Campaign for a Commercial-Free Childhood * Center for Biological Diversity * Climate Change, Sustainability, and Psychology Program of Psychologists for Social Responsibility * Conservation Law Foundation * Eco-Justice Collaborative * Environmental and Energy Study Institute * Friends of the Earth * Greenpeace USA * NC WARN * Ocean Conservation Research * Oil Change International *
Public Citizen * Rethinking Schools * 350.org * Sierra Club * Teaching for Change
24 May 2011
President and Chief Executive Officer
New York, NY 10012
Dear Mr. Robinson,
On behalf of our millions of members and activists we are writing to urge Scholastic to stop distributing fossil fuel and other industry propaganda labeled as educational materials in schools. We appreciate your acknowledgment that partnering with the American Coal Foundation (ACF) was a mistake and that you have agreed to stop distributing the 4th-grade curriculum “The United States of Energy,” but we remain concerned that teaching materials sponsored by for-profit corporations and industry—including with the US Chamber of Commerce—endanger children’s education.
Scholastic’s sponsored materials teach a captive audience of students only what industry has paid Scholastic to teach. Your InSchool Marketing program’s aim “to promote client objectives” is not education; it is predatory marketing.
In your May 13 statement, you indicate that you will be “undertaking a thorough review of [y]our policy and editorial procedures on sponsored content …” We believe that this review is much needed. We request that you set a firm date for the completion of this review and that, once completed, you make public your policy on sponsored content. We reiterate our demand that Scholastic abandon its current practice of developing curriculum-for-hire in order “to promote client objectives” and “make a difference by influencing attitudes and behaviors.” This practice turns schools into marketplaces, children into consumers, and is patently unethical. As you conduct this review, we ask that you stop distributing any fossil fuel or other industry funded teaching materials, including the Chamber of Commerce-funded “Shedding Light on Energy.”
With the threat of global warming looming, it is more important than ever that schools teach fully and honestly about coal and other forms of energy. Mining and burning coal threatens public health, imperils species, and causes irreversible environmental harm. Coal mining is dangerous to workers, causes air and water pollution, and negatively affects the health of communities in mining areas. Throughout Appalachia, hundreds of mountains have been leveled to reach coal seams, with terrible effects on the environment and people’s health. Burning coal releases pollutants and toxins like sulfur dioxide and mercury that contribute to asthma and cancer. Burning coal is the number one stationary source of global warming pollution. Global climate change threatens 35 percent of all species with extinction by 2050 if current emissions are not reduced. The 110 million tons of ash produced annually from coal combustion is toxic, and also threatens public health and the environment. Any curriculum that discusses energy should mention these, and other, impacts of coal use. But the coal-industry curriculum that Scholastic has distributed is one-sided and fails to present any of the negative realities of the coal industry.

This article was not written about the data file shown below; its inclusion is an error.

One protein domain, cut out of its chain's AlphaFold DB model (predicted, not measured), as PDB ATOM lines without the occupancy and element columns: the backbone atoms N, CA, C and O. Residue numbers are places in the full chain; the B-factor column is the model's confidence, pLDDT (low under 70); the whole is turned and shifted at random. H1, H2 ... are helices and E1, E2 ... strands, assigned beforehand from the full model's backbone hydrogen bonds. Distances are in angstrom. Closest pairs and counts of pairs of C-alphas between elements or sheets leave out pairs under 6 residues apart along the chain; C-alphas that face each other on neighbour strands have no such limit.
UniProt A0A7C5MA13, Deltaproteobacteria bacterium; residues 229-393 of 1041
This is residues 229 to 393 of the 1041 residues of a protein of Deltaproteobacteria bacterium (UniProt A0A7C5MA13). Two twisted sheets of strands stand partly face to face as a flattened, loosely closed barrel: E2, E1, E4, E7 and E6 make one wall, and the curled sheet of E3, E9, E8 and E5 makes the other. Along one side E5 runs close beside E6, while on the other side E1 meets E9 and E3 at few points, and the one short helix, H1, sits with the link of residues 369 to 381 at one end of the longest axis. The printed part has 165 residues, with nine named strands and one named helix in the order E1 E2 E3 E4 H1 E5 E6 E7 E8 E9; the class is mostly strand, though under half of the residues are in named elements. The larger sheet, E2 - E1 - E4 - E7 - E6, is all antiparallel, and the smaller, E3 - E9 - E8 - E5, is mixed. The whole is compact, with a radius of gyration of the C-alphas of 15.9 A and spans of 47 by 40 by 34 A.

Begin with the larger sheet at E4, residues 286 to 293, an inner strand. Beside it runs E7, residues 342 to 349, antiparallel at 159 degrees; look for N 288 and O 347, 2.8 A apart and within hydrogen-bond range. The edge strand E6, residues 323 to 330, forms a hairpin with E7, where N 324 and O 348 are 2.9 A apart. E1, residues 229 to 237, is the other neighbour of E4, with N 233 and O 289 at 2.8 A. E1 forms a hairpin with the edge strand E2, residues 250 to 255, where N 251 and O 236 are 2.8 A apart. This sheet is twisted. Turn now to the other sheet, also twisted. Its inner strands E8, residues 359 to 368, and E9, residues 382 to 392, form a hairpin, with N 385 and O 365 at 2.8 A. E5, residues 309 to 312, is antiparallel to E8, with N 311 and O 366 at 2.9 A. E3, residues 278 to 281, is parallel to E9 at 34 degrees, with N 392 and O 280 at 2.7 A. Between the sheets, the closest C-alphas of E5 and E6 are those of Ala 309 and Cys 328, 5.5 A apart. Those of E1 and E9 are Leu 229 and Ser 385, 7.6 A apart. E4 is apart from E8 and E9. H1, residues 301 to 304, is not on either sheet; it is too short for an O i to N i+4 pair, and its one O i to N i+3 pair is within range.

We appreciate that Scholastic has removed the ACF materials from its website, but your recent statement misrepresents your work on behalf of the coal industry to minimize it as merely “an 11” x 16” poster map which displays different sources of energy—coal, nuclear, hydroelectric, solar, wind and natural gas …” In fact, the curriculum features three lessons for children, and an additional take-home “family activity.” And the guide prominently touts “Alignment with National Standards for Grade 4.” Clearly, you promoted these materials to teachers as more than a simple map.
According to the ACF, Scholastic’s biased materials were sent to at least 66,000 elementary teachers throughout the country, and you promoted the materials to an additional 82,000 teachers and made them available at your website for anyone to read and download for use with children. Because these materials will continue to be used in schools, Scholastic must take affirmative measures to reach out to teachers who have — or may have — received your “The United States of Energy” curriculum and explain its inaccuracies, urge that it not be used, and encourage teachers to find more detailed and accurate resources to teach about coal and our country’s energy and environmental challenges. Scholastic has produced the equivalent of a defective product, and must take steps to ensure that this product is no longer used with children.
We look forward to your prompt response outlining the measures you plan to take to address these concerns.
Campaign for a Commercial-Free Childhood
Center for Biological Diversity
Climate Change, Sustainability, and Psychology Program of Psychologists for Social Responsibility
Conservation Law Foundation
Environmental and Energy Study Institute
Friends of the Earth
Ocean Conservation Research
Oil Change International
Teaching for Change